How long should a cracked headstock repair take?

Discussion in 'Hardware, Setup & Repair [BG]' started by ICM, Jun 12, 2017.

  1. EDIT: Its back!!! Scroll down to last post for update.

    I think this is the correct forum, if not, mods, please move!

    So basically what happened was my friend fell on my bass and cracked off the headstock. Needless to say, I was very upset, especially considering this was my holy grail Hofner V62, the bass I've wanted ever since I started playing. So she broke my favorite thing in the world. It was heartbreaking seeing the bass like that. She is paying for the repair, which I appreciate, so all is not lost. And atleast is was a clean break with zero-to-minimal splintering.

    The question I have is, how long does something like this normally take to be repaired?

    When I brought it into the music store, I said I wanted the repair fixed and then some clear nitro put over it to prevent any humidity from seeping in; nothing fancy, just all function.

    I was told it would be 2-3 weeks. I was happy because that meant I'd most likely have it back before a gig. Almost three months later, I still don't have the bass. I gave it to them on the 15th of March. That's three days shy of three months. I understand a good repair takes time, but I was told 3 weeks. The last couple times I stopped in and asked about it, I was told that is was "behind 30 guitars in line." Recently the luthier called me to ask a question, I returned his call, left a voicemail, and he hasn't even called me back. I'm starting to get a feeling they don't really care how long it takes...

    My problem is that I really like this business that I took the guitar to (I make a point of buying from them and not SamAsh), but this whole experience has left quite a sour taste in my mouth. I've given them my business for three years now, and it feels like they're blowing me and my bass off. I also love the employees there, there cool guys, but I'm faced with an impasse. Do I ask for my bass back and take it somewhere else? Do I keep waiting?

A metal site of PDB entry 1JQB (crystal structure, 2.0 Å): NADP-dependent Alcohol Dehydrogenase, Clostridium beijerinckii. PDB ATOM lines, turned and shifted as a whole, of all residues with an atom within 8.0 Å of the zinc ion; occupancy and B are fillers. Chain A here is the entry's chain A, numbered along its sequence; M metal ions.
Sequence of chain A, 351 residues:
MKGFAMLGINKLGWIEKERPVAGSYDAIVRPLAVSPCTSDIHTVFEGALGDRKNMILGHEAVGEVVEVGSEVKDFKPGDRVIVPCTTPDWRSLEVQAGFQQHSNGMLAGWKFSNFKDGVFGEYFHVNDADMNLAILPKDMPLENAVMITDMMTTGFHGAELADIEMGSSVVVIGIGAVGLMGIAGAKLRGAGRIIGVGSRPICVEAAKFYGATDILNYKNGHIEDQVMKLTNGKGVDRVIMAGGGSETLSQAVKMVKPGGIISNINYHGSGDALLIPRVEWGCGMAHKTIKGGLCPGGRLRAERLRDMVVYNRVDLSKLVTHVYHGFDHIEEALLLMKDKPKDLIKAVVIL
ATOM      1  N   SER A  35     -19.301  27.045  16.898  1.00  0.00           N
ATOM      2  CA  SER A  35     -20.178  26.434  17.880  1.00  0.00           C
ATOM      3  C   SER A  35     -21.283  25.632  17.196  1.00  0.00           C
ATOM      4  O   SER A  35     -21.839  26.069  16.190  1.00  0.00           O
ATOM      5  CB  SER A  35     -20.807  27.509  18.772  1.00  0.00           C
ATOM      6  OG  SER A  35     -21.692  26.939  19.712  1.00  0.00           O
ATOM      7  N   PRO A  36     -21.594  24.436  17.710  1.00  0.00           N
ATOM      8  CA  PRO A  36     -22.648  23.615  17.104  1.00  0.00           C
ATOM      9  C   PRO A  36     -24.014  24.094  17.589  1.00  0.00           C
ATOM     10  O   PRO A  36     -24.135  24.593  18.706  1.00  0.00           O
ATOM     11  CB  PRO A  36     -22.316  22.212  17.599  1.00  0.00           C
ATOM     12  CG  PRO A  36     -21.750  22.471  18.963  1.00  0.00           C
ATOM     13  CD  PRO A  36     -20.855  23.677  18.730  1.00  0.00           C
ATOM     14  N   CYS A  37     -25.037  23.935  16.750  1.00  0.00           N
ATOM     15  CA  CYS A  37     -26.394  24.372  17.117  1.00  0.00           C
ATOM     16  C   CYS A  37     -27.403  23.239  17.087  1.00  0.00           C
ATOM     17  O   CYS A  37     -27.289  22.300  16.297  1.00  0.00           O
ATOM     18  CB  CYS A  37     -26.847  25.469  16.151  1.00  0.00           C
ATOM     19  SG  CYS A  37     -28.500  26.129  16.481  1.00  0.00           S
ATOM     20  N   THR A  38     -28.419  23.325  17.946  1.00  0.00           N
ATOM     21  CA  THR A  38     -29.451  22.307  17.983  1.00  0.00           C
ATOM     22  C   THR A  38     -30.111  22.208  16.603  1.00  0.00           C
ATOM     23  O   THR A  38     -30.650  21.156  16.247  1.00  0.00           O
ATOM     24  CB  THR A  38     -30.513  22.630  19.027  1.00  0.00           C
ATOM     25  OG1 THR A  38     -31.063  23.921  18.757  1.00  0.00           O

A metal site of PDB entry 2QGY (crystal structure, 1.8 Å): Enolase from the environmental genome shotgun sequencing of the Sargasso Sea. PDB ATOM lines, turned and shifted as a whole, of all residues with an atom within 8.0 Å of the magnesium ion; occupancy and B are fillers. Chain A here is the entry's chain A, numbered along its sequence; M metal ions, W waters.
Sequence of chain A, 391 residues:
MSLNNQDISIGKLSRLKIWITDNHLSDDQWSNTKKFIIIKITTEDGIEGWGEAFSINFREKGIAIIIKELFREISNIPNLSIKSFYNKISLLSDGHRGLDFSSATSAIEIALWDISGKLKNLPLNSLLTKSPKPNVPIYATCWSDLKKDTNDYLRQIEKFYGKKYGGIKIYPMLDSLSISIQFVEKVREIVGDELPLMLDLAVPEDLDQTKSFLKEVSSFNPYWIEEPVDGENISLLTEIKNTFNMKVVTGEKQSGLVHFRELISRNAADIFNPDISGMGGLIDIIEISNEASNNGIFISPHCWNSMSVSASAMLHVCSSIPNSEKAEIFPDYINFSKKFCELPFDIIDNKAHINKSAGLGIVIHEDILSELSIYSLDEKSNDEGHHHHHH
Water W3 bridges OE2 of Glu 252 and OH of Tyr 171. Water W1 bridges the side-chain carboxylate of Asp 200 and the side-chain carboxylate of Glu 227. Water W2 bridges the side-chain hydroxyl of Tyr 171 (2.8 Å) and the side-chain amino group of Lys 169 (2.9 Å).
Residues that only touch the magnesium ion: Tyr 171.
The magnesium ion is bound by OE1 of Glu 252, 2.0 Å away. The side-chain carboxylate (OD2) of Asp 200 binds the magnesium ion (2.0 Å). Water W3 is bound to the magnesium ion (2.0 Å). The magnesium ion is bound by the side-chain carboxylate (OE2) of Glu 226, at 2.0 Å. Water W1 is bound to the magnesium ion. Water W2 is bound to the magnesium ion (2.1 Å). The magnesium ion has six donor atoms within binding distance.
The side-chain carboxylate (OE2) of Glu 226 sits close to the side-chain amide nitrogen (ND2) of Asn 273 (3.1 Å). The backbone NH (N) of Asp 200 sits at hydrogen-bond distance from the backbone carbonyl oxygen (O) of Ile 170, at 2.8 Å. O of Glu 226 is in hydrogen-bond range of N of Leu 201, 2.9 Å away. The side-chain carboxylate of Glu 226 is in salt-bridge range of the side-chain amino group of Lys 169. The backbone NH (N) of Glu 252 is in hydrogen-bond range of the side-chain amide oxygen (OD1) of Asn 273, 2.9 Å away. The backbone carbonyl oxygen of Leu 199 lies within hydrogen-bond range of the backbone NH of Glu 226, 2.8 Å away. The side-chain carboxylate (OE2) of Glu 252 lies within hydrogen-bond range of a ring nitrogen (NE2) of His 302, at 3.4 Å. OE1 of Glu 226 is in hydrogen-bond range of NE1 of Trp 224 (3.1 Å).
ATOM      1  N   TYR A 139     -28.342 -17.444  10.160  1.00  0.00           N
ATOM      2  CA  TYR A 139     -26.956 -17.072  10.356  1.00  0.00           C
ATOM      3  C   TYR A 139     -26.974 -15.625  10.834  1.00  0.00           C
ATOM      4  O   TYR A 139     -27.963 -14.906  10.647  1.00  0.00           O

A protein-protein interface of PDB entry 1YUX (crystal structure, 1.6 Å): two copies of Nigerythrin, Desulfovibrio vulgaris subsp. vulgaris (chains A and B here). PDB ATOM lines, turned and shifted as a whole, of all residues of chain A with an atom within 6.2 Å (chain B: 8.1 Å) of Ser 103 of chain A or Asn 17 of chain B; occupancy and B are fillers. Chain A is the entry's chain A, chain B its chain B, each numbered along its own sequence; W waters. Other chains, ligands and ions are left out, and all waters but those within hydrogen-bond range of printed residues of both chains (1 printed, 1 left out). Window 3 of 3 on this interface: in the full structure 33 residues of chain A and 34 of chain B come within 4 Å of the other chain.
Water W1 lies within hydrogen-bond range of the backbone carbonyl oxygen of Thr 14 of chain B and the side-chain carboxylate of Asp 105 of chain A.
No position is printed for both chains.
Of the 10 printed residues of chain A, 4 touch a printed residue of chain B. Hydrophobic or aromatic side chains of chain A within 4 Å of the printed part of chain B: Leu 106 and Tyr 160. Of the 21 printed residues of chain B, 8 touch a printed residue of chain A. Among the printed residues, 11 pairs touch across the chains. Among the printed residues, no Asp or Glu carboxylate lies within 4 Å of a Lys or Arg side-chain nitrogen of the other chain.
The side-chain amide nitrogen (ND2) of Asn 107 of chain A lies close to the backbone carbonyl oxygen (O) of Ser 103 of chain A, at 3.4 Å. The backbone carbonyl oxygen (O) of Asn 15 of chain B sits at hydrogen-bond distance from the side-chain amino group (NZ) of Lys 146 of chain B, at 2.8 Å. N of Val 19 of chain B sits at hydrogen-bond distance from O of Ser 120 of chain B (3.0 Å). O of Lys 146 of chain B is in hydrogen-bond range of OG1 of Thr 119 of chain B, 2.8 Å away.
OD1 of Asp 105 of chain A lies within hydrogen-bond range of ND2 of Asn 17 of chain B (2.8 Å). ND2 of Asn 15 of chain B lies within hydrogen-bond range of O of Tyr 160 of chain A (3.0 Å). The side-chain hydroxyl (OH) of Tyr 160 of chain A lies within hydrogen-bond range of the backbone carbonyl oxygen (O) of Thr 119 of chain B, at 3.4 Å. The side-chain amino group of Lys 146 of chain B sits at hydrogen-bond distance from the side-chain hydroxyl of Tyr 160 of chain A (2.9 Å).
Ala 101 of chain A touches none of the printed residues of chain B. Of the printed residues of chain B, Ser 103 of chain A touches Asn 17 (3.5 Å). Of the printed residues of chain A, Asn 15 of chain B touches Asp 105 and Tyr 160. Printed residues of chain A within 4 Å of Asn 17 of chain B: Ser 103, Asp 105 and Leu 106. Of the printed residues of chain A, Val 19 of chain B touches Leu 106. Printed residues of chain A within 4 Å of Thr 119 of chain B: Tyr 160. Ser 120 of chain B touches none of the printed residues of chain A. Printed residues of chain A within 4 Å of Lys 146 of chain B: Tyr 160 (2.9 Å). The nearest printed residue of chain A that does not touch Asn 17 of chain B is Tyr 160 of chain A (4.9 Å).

I just wanted TB's opinion on this as to how long it takes, what I should do regarding my situation, and also how I should handle dealing with this business in the future knowing this. Truthfully, I hope I'm wrong because I have a lot of respect for this place and I would hate to have my opinion of them changed. Maybe this is par for the course.

    (tl;dr - headstock crack, repair is taking way longer than they said it would, 3 weeks vs. 3 months)

    Any insight would be appreciated, thanks!
    Last edited: Jun 16, 2017
  2. Lownote38


    Aug 8, 2013
    Nashville, TN
    Keep on them. Call twice a week and ask where they are with the repair. Remind them that you were told it would take 2 to 3 weeks and that it's been much longer than that. They might just be REALLY behind with smaller stuff like setups, or they could be behind on big jobs as well. Have you stopped in there in person? I've found that it's helpful to meet and get to know the person working on your instrument if you can.
    ICM likes this.
  3. Arie X

    Arie X

    Oct 19, 2015
    technically the actual work shouldn't take too long but then there's the finish work that unfortunately of which there are no pictures and we don't know how far the luthier is going ie: a simple brush and blend job or a full blown respray of the neck. If there is nitro involved it takes a fair amount of time to cure correctly. The original three weeks seems fair given the scope of the work but three months seems like a back-logged luthier.
    ICM likes this.
  4. I forgot to mention that they contract out (if that's the correct term) to a luthier, there is not one "in-shop" so to speak, but the store always works with this guy.

    Hello, thanks for the response! I've been both calling and stopping in for the past two months reminding them of the repair and how long they said it would take. I've just been getting the standard "this will put him off for a week or so" answers. I've been told "oh, it will probably just be another week or two" so many times I've lost count. I guess I'll just keep hounding them and maybe give the luthier himself another call. I just don't to cross the line and come off as annoying and impatient. However, I am annoyed at the time it's taking and my patience is wearing thin.

    That's why I'm trying to be understanding since nitro can be tricky, but based on what they've told me, I have the feeling that the first two months, he hadn't even started yet. Thanks for your input!